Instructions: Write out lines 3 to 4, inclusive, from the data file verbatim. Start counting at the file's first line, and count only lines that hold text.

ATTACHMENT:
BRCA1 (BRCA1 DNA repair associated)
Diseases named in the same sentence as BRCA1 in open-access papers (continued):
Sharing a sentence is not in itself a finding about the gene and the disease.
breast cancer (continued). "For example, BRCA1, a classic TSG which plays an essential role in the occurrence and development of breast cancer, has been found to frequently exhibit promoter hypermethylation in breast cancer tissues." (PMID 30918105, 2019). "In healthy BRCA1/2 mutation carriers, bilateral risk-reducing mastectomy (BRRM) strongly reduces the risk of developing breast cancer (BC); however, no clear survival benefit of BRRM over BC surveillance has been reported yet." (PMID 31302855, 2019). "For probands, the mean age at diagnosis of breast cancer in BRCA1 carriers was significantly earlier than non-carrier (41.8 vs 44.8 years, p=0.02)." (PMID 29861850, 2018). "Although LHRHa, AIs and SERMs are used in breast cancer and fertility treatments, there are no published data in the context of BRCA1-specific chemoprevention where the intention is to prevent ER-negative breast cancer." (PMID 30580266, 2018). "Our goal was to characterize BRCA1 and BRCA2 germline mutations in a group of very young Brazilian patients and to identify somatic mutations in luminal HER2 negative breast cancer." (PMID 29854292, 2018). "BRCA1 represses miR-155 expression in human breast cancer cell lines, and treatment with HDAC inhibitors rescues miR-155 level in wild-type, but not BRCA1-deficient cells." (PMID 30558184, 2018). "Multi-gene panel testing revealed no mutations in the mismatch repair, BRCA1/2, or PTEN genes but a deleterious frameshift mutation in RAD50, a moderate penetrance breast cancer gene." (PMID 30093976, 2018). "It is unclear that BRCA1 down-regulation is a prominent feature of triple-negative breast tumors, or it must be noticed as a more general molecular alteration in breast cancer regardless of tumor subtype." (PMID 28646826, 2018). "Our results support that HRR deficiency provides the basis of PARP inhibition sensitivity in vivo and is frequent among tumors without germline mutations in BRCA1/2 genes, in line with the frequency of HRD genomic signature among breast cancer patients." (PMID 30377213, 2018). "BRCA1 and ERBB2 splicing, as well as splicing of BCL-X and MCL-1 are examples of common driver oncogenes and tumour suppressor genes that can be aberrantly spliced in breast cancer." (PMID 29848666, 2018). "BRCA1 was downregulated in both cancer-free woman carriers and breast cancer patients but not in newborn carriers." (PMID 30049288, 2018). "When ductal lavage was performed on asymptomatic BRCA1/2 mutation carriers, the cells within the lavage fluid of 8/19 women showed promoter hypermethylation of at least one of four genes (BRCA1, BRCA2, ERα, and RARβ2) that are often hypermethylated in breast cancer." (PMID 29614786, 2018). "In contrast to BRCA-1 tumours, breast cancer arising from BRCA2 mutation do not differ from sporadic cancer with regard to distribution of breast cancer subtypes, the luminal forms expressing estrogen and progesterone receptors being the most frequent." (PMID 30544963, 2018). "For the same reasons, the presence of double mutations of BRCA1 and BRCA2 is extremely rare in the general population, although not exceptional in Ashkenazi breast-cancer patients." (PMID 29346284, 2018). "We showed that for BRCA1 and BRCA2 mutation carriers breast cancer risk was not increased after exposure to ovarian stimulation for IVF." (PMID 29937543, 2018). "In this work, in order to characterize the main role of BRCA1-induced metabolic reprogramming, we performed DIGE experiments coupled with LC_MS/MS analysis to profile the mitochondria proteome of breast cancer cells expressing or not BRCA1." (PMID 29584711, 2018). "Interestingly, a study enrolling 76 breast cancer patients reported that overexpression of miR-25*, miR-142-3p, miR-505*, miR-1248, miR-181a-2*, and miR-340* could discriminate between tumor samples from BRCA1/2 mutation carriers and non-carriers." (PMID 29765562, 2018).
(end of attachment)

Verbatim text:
Sharing a sentence is not in itself a finding about the gene and the disease.
breast cancer (continued). "For example, BRCA1, a classic TSG which plays an essential role in the occurrence and development of breast cancer, has been found to frequently exhibit promoter hypermethylation in breast cancer tissues." (PMID 30918105, 2019). "In healthy BRCA1/2 mutation carriers, bilateral risk-reducing mastectomy (BRRM) strongly reduces the risk of developing breast cancer (BC); however, no clear survival benefit of BRRM over BC surveillance has been reported yet." (PMID 31302855, 2019). "For probands, the mean age at diagnosis of breast cancer in BRCA1 carriers was significantly earlier than non-carrier (41.8 vs 44.8 years, p=0.02)." (PMID 29861850, 2018). "Although LHRHa, AIs and SERMs are used in breast cancer and fertility treatments, there are no published data in the context of BRCA1-specific chemoprevention where the intention is to prevent ER-negative breast cancer." (PMID 30580266, 2018). "Our goal was to characterize BRCA1 and BRCA2 germline mutations in a group of very young Brazilian patients and to identify somatic mutations in luminal HER2 negative breast cancer." (PMID 29854292, 2018). "BRCA1 represses miR-155 expression in human breast cancer cell lines, and treatment with HDAC inhibitors rescues miR-155 level in wild-type, but not BRCA1-deficient cells." (PMID 30558184, 2018). "Multi-gene panel testing revealed no mutations in the mismatch repair, BRCA1/2, or PTEN genes but a deleterious frameshift mutation in RAD50, a moderate penetrance breast cancer gene." (PMID 30093976, 2018). "It is unclear that BRCA1 down-regulation is a prominent feature of triple-negative breast tumors, or it must be noticed as a more general molecular alteration in breast cancer regardless of tumor subtype." (PMID 28646826, 2018). "Our results support that HRR deficiency provides the basis of PARP inhibition sensitivity in vivo and is frequent among tumors without germline mutations in BRCA1/2 genes, in line with the frequency of HRD genomic signature among breast cancer patients." (PMID 30377213, 2018). "BRCA1 and ERBB2 splicing, as well as splicing of BCL-X and MCL-1 are examples of common driver oncogenes and tumour suppressor genes that can be aberrantly spliced in breast cancer." (PMID 29848666, 2018). "BRCA1 was downregulated in both cancer-free woman carriers and breast cancer patients but not in newborn carriers." (PMID 30049288, 2018). "When ductal lavage was performed on asymptomatic BRCA1/2 mutation carriers, the cells within the lavage fluid of 8/19 women showed promoter hypermethylation of at least one of four genes (BRCA1, BRCA2, ERα, and RARβ2) that are often hypermethylated in breast cancer." (PMID 29614786, 2018). "In contrast to BRCA-1 tumours, breast cancer arising from BRCA2 mutation do not differ from sporadic cancer with regard to distribution of breast cancer subtypes, the luminal forms expressing estrogen and progesterone receptors being the most frequent." (PMID 30544963, 2018). "For the same reasons, the presence of double mutations of BRCA1 and BRCA2 is extremely rare in the general population, although not exceptional in Ashkenazi breast-cancer patients." (PMID 29346284, 2018). "We showed that for BRCA1 and BRCA2 mutation carriers breast cancer risk was not increased after exposure to ovarian stimulation for IVF." (PMID 29937543, 2018). "In this work, in order to characterize the main role of BRCA1-induced metabolic reprogramming, we performed DIGE experiments coupled with LC_MS/MS analysis to profile the mitochondria proteome of breast cancer cells expressing or not BRCA1." (PMID 29584711, 2018). "Interestingly, a study enrolling 76 breast cancer patients reported that overexpression of miR-25*, miR-142-3p, miR-505*, miR-1248, miR-181a-2*, and miR-340* could discriminate between tumor samples from BRCA1/2 mutation carriers and non-carriers." (PMID 29765562, 2018).